• A Simple Shift for National Stress Awareness Month

    hustle-and-bustle-73400_150“Hectic,” “whirlwind,” “consumed,” “crazy,” “hard to keep up with it all,” “on the run,” “way too fast” – do any of these accurately describe how your life feels lately?  In her book Overwhelmed:  Work, Love, and Play When No One Has the Time, Brigid Schulte interviews Ann Burnett, who since the 1960s has been chronicling how people describe their lives through holiday letters.  The above descriptions have all become increasingly popular.  After reading this article by Hanna Rosin, I decided to think about how the people in my world handle stress, and see what we can be doing more (or less) of.  Whether you’re a parent, a full-time employee, a student, a coach, or a ‘do-it-all-er’ (all the above), in these paragraphs you will find an attitude with which to approach your tasks that is perhaps so simple you haven’t thought of it before.

    The stress response

    We are all aware of nature’s “fight or flight” stress response in animals, and that we as humans also possess.  Reactions to a fight or flight situation can include heart rate acceleration, flushing or paling of the complexion, constricting of blood vessels, and shaking.  But are all stress responses created equal?  I’ve had these physical reactions occur before a simple audition as well as just before receiving some very bad news.  The key lies in recognizing the response and in how you control it.  A little bit of stress here and there can be a helpful thing that can propel you forward in your career, convince you that you’re ready to make a big commitment, or motivate you to complete that marathon.  But it’s the way in which we handle stress long-term that can affect our health positively or adversely.

    Stress-related health complaints

    WebMD claims that “stress can play a part in problems such as headaches, high blood pressure, heart problems, diabetes, skin conditions, asthma, arthritis, depression, and anxiety.” We’ve all probably experienced a tension headache or difficulty breathing at one time another as a result of pressure.  While there is no clear scientific connection between stress and ulcers, nervousness is certainly a contributing factor in many upset stomachs.

    A simple shift

    madeira-103270_640Let’s go back to the Hanna Rosin article.  Her solution is to make a simple shift in the way you approach your daily tasks.  The shift is to stop telling yourself you’re too busy, and simply accomplish what you need to.  Then, ask yourself what’s totally necessary and where you can replace “crappy bits of leisure time confetti” (Schulte’s words) with real, quality relaxation time.  There are many ways to do this, but since I’m a musician and facilitator, I’m inclined to tout the benefits of music.  Relaxation is not just about fitting something into your day, like playing your latest iPhone game; it’s about adding up those bits of confetti and turning them into something with long-term benefits – like exploring rhythm at your local wellness or rec center (because most towns these days have at least one or two drumming enthusiasts who teach classes or offer community circles).  A few paragraphs ago I promised to evaluate how the people in my world handle stress, because I can’t vouch for it if I haven’t seen it in action.  My community in South Florida fortunately has many options for stress relief through rhythm, including women’s wellness centers, sound healing circles, open drum circles, culture-specific drum and dance classes, and much more.  My own facilitated events have included one-time sessions for culture-, age-, and gender-specific groups, as well as repeating sessions for children and special populations.  The other day, I facilitated a teen girls’ school drum circle at which many of them began an “I hate math” chant in time to the rhythm – their own version of stress relief.  At another event I observed an adult participant who was at first shy to join in eventually pick up and try every instrument that was at his disposal, even experimenting in ways I’d never thought to try!  If we can find the time to be as playful in our busy adult lives as most of us were in our childhoods, there’s no telling what we can accomplish in the future of our human race.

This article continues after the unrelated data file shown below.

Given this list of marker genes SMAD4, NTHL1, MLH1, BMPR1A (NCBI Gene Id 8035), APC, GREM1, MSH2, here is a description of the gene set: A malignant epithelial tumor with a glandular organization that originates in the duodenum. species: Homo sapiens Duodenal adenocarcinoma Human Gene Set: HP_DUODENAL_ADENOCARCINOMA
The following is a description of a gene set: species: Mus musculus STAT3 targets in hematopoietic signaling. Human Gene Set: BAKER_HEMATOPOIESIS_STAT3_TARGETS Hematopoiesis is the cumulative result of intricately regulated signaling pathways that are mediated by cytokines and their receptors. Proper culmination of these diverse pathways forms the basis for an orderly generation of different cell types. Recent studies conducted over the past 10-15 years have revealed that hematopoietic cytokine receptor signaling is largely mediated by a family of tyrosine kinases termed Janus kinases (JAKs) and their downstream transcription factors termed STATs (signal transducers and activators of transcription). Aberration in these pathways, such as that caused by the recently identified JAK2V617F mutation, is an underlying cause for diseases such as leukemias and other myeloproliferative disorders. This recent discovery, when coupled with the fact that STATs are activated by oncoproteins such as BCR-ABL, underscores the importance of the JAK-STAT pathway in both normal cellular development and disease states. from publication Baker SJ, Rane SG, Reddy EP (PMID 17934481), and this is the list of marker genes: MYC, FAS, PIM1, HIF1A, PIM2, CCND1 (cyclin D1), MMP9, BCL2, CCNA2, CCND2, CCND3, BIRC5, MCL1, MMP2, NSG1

An invitation for you

    This month during stress awareness month, I invite you to critically examine your schedule and identify at least 3 hours (separate or consecutive) of uninterrupted time in which to devote to your well-being.  Check your city’s web page for rhythm and music events, plan an unplugged afternoon, or try a new activity.  Not only will it be fun and relaxing, it will also contribute to being your best you in the future, if you keep it up.  And trust me – go bang on a drum.